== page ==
Anyone not registered to vote in the local, mayoral and police commissioner elections on May 2 has only a few hours left to apply, amid signs of a late surge in interest.

A range of contests are taking place across England and Wales on polling day, with every voter able to take part in at least one type of election.

Nearly 2,700 council seats in England are up for grabs across 107 local authorities, while 37 police and crime commissioners in England and Wales will also be chosen.

Polls are also taking place to elect some of the most high-profile mayors in the country, including Greater Manchester, London and the West Midlands.

People who have not yet registered to vote, or are not sure if they are eligible, have until 11.59pm on Tuesday to submit an application.

This can be done online at

(PA Graphics)

Around 44 million people are estimated to be eligible to vote in the elections on May 2, but as many as seven million people are either incorrectly registered or missing from the register entirely, according to the Electoral Commission, which oversees all elections in the UK.

Some 43,037 applications were made on Monday, the highest for a single day so far this year and some way above the previous peak of 31,496 on April 2, Government figures show.

An average of 26,968 applications to vote were made per day in the week to April 15, up from 25,552 the previous week and 20,220 a fortnight ago.

Craig Westwood, director of communications at the Electoral Commission, told the PA news agency: “Today is the last day to register to vote ahead of the elections on May 2.

Only people who are registered can have their say on issues important to their local area, so don’t delay.

“Registering to vote is quick and easy – all you need is your name, date of birth, address, and National Insurance number.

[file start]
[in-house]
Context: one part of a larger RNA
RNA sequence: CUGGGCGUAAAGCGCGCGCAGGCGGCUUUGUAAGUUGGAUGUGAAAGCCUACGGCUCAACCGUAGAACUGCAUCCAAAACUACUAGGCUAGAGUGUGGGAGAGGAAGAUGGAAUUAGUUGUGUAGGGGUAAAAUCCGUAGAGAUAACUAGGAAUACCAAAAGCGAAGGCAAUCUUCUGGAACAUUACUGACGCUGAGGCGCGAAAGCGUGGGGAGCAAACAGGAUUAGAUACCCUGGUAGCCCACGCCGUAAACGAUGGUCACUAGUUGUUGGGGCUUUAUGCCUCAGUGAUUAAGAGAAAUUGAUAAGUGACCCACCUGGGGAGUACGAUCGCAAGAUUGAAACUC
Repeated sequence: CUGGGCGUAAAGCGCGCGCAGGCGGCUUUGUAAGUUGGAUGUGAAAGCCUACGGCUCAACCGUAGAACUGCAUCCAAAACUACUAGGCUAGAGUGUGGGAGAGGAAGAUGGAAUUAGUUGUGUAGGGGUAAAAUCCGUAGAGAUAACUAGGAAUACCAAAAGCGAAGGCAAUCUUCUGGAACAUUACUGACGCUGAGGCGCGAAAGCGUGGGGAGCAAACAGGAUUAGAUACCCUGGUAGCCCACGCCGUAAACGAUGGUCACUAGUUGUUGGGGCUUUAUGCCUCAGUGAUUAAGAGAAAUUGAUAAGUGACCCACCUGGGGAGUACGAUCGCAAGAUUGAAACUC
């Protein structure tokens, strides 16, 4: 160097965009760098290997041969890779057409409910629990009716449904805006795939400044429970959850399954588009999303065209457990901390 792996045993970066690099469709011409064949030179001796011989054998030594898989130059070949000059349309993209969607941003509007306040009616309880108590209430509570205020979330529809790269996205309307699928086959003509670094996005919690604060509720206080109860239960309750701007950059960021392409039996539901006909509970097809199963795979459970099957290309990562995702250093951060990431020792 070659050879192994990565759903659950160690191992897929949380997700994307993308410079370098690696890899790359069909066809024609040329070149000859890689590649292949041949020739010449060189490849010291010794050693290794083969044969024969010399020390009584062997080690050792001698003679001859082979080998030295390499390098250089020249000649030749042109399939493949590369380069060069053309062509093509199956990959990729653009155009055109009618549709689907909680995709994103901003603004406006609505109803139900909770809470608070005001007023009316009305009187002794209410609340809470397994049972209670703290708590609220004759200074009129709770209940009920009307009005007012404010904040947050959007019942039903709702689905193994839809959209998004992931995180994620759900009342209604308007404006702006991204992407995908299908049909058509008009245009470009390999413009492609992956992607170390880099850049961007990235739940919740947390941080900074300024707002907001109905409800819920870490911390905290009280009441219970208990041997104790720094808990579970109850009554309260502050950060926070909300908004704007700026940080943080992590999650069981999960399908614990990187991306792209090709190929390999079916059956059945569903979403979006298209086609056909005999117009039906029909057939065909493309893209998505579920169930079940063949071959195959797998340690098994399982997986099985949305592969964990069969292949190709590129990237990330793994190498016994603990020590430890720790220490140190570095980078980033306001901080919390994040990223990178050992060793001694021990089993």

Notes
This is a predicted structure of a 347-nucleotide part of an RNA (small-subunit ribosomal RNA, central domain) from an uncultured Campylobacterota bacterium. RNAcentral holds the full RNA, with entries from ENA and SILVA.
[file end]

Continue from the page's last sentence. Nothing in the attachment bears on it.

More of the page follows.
“Those previously on the register who have recently moved home or whose details have changed will need to register to vote again.”

All voters intending to cast a ballot in the elections on May 2 will not only need to be registered but also show a form of photo identification at the polling station.

Not all types of photo ID will be accepted, but a passport, driving licence or blue badge are valid.

Anyone without the correct identification will need to apply for a voter authority certificate by 5pm on April 24, which can be done online at

Photo ID rules were brought in as part of the Elections Act 2022, with the Government saying they were necessary to combat the risk of in-person voter fraud.

The requirements were first enforced at last year’s local elections in England.

A report by the Electoral Commission suggested at least around 14,000 people – 0.25% of voters – did not vote in those elections after being unable to show an accepted form of photo ID at their polling station.

Some 33,677 applications for a voter authority certificate (VAC) have been made so far this year, Government figures show.

The average number of VAC applications per day stood at 859 in the week to April 15, down slightly from 865 the previous week, but up sharply from 507 a fortnight earlier.

Just 8% of VAC applications in the most recent week came from people under 25, while 3% came from those aged 75 and over, according to analysis by the PA news agency.

Applications from 55 to 64-year-olds accounted for 29% of the total, followed by 45 to 54-year-olds (22%), 35 to 44-year-olds (17%), 25 to 34-year-olds (12%) and 65 to 74-year-olds (9%).